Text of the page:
SANDAOLING, China – Dong Ye lights a cigarette and doesn’t give a second thought to fate — his or his country’s — as he steps off a dump truck onto the dirt road that winds into the Sandaoling coal quarry.

He has spent his 15 years of adulthood working in one of China’s grittiest and most dangerous industries and coal mining is all he knows.

“Our parents’ generation and grandparents’ generation worked here,” said the lanky driver as a pair of colleagues nodded in agreement under the punishing sun. “Our wives work here too.”

The fate of the sleepy mining town of Sandaoling — and of the entire country and its booming economy — is tied to coal.

“The economic development is going to be extremely significant,” said Graham Wailes of AME Mineral Economics based in Sydney. “It is going to need large loads of energy.”

In China, that means large loads of coal.

Miners chipping chunks of coal for the past 46 years have carved a wide gash into the Earth with huge black terraces that run for hundreds of yards.

Coal is the lifeblood of China, and when the mine was founded in 1958 coal sparked life in Sandaoling, in the middle of the desert in the western region of Xinjiang.

Coal by the numbers

The country is already the world’s top producer of coal and is expected to pull 1.9 billion tons from the ground this year, up 10 percent from last year. In 2010, it aims to raise that to 2.2 billion tons.

Furthermore, three-quarters of China’s 400,000 megawatts of installed power capacity, the world’s second-largest after the United States, are fired by the jet black fossil fuel.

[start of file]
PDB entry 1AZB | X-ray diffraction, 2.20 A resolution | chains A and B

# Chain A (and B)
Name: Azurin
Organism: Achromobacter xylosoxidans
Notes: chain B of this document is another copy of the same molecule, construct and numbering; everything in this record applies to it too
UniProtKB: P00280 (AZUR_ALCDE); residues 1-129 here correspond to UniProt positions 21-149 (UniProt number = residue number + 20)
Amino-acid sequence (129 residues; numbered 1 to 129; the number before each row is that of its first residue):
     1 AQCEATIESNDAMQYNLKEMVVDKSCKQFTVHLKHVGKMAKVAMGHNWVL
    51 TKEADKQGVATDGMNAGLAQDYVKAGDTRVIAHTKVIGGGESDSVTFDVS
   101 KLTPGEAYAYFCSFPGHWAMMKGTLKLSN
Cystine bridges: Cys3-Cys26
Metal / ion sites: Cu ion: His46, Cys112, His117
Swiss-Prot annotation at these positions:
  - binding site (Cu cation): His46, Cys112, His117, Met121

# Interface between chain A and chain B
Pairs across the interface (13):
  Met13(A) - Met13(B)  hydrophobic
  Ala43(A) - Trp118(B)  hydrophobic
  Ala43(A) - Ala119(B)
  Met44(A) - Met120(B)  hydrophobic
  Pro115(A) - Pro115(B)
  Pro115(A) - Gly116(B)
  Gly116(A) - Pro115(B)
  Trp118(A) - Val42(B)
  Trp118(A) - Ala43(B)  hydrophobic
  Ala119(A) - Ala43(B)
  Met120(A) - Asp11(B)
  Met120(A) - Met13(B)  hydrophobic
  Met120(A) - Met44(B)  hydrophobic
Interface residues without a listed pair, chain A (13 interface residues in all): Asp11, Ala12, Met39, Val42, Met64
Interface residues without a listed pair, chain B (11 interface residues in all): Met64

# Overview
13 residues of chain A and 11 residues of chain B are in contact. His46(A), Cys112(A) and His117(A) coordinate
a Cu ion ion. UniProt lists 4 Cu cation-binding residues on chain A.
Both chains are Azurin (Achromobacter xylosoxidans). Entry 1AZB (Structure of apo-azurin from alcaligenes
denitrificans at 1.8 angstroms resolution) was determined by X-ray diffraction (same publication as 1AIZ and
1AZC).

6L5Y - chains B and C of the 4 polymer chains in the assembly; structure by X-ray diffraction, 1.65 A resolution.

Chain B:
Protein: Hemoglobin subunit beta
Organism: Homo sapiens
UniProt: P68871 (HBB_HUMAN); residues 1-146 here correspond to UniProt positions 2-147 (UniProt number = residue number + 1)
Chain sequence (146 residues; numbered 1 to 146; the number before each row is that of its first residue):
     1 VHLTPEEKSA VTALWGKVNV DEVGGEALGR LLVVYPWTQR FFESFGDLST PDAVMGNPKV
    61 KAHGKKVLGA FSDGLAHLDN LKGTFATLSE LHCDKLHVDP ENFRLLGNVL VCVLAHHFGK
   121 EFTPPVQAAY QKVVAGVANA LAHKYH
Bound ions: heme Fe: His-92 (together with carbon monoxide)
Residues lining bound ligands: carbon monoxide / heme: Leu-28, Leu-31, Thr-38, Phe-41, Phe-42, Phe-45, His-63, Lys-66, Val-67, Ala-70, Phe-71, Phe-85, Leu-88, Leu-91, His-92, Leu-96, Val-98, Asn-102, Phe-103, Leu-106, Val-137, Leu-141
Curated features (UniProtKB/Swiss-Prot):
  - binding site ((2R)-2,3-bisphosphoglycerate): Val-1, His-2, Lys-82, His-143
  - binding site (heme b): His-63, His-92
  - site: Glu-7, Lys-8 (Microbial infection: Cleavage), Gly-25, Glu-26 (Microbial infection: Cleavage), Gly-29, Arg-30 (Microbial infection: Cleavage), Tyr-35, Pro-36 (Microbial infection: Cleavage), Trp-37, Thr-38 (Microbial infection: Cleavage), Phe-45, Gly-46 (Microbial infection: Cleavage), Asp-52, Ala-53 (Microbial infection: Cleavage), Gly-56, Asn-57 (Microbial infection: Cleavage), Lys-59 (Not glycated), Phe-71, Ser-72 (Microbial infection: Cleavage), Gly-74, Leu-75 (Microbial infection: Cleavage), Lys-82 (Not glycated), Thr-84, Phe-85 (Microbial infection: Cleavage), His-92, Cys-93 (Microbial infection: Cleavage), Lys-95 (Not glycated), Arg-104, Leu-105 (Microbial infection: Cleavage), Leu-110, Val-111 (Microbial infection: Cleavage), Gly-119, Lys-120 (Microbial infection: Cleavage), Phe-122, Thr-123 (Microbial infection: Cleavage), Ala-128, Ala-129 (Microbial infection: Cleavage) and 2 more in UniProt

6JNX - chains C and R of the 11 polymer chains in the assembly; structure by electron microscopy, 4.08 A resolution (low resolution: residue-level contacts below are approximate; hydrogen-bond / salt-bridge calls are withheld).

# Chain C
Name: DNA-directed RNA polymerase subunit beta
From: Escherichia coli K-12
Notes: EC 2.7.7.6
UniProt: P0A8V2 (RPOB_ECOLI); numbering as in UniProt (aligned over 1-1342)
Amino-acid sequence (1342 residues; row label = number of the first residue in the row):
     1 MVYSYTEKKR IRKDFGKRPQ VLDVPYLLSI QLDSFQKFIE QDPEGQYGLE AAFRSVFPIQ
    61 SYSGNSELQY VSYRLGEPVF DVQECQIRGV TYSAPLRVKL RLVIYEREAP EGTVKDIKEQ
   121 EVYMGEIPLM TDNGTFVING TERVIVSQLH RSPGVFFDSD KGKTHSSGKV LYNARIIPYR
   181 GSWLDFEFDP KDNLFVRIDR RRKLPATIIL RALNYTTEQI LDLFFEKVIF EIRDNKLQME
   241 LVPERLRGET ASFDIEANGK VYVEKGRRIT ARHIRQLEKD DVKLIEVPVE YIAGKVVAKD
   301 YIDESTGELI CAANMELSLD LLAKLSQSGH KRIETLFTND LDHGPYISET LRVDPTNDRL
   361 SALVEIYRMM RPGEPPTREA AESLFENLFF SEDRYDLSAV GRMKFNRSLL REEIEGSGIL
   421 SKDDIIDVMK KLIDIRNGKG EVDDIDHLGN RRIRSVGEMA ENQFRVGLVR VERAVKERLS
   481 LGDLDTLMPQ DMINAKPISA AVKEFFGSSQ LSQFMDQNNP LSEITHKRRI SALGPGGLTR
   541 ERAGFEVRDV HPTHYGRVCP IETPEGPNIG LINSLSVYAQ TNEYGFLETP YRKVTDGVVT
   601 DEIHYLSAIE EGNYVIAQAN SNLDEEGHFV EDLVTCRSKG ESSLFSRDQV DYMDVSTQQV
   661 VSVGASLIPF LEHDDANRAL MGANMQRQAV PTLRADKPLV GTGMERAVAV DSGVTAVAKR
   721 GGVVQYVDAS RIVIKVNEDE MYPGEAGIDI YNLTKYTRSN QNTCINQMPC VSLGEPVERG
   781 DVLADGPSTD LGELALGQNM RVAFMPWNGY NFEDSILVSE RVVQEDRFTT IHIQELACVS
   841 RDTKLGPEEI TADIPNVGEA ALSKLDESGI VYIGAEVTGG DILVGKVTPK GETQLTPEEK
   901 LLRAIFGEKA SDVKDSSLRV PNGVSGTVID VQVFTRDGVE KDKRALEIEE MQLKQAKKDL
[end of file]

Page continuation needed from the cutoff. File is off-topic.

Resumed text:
This leads to worries about increased air pollution and the release of ever-larger amounts of the greenhouse gas carbon dioxide.

Coal remains near the top of the list of industries critical to maintaining China’s robust economic expansion. Oil is also up there, increasingly important as the economy booms, and the country is working hard to diversify its sources of oil.

And yet, for such an important industry, coal is a mess.

China’s coal industry, perhaps above all else, is inefficient, particularly in transport.

Roads and railways cannot keep up with demand. Industry officials say the overloaded train system can only transport 40 percent of the coal that needs to be shipped.

A coal squeeze, exacerbated by the transport problem, has threatened normal operation of thermal power plants and contributed to the worst electricity crunch in 20 years.

Furthermore, rocks and dirt account for perhaps 20 percent of the weight of what gets trucked out of Chinese coal mines, estimated Nomura analyst Russel Young in Hong Kong.

Part of the problem is that many, if not most, of the country’s 30,000 mines are tiny and tough to regulate.

That fact also gives China’s coal mining industry its most tragic, yet defining feature — its carnage.

In the first seven months of the year, 2,993 people died in explosions, floods and other mine disasters, the State Administration of Coal Mine Safety said. China’s average is roughly four deaths per million tons of coal produced.